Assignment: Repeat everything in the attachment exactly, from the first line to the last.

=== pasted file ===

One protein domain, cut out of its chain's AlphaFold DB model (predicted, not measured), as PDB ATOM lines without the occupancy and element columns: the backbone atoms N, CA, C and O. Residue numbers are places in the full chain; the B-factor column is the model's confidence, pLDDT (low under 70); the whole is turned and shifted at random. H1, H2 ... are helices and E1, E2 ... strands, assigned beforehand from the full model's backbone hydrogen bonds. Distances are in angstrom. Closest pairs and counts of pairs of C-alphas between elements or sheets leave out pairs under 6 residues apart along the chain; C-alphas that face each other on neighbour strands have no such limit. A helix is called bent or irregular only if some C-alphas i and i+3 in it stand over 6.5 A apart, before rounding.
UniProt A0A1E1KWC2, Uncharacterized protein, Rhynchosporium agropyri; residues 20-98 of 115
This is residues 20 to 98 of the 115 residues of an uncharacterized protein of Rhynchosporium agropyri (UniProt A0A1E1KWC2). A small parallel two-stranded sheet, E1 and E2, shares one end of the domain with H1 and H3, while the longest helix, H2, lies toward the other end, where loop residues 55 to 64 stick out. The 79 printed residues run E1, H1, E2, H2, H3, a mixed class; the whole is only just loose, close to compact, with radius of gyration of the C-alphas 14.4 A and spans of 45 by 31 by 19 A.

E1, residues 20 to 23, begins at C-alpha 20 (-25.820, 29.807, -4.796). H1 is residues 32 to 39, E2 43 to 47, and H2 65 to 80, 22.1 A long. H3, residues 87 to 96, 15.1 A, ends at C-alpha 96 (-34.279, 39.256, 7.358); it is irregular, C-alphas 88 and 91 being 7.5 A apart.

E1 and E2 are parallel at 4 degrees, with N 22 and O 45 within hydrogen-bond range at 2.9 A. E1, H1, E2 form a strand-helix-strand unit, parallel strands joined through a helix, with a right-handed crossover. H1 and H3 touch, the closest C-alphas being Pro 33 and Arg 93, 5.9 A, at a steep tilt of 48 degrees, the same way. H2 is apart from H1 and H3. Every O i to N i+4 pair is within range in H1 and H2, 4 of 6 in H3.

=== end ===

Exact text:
One protein domain, cut out of its chain's AlphaFold DB model (predicted, not measured), as PDB ATOM lines without the occupancy and element columns: the backbone atoms N, CA, C and O. Residue numbers are places in the full chain; the B-factor column is the model's confidence, pLDDT (low under 70); the whole is turned and shifted at random. H1, H2 ... are helices and E1, E2 ... strands, assigned beforehand from the full model's backbone hydrogen bonds. Distances are in angstrom. Closest pairs and counts of pairs of C-alphas between elements or sheets leave out pairs under 6 residues apart along the chain; C-alphas that face each other on neighbour strands have no such limit. A helix is called bent or irregular only if some C-alphas i and i+3 in it stand over 6.5 A apart, before rounding.
UniProt A0A1E1KWC2, Uncharacterized protein, Rhynchosporium agropyri; residues 20-98 of 115
This is residues 20 to 98 of the 115 residues of an uncharacterized protein of Rhynchosporium agropyri (UniProt A0A1E1KWC2). A small parallel two-stranded sheet, E1 and E2, shares one end of the domain with H1 and H3, while the longest helix, H2, lies toward the other end, where loop residues 55 to 64 stick out. The 79 printed residues run E1, H1, E2, H2, H3, a mixed class; the whole is only just loose, close to compact, with radius of gyration of the C-alphas 14.4 A and spans of 45 by 31 by 19 A.

E1, residues 20 to 23, begins at C-alpha 20 (-25.820, 29.807, -4.796). H1 is residues 32 to 39, E2 43 to 47, and H2 65 to 80, 22.1 A long. H3, residues 87 to 96, 15.1 A, ends at C-alpha 96 (-34.279, 39.256, 7.358); it is irregular, C-alphas 88 and 91 being 7.5 A apart.

E1 and E2 are parallel at 4 degrees, with N 22 and O 45 within hydrogen-bond range at 2.9 A. E1, H1, E2 form a strand-helix-strand unit, parallel strands joined through a helix, with a right-handed crossover. H1 and H3 touch, the closest C-alphas being Pro 33 and Arg 93, 5.9 A, at a steep tilt of 48 degrees, the same way. H2 is apart from H1 and H3. Every O i to N i+4 pair is within range in H1 and H2, 4 of 6 in H3.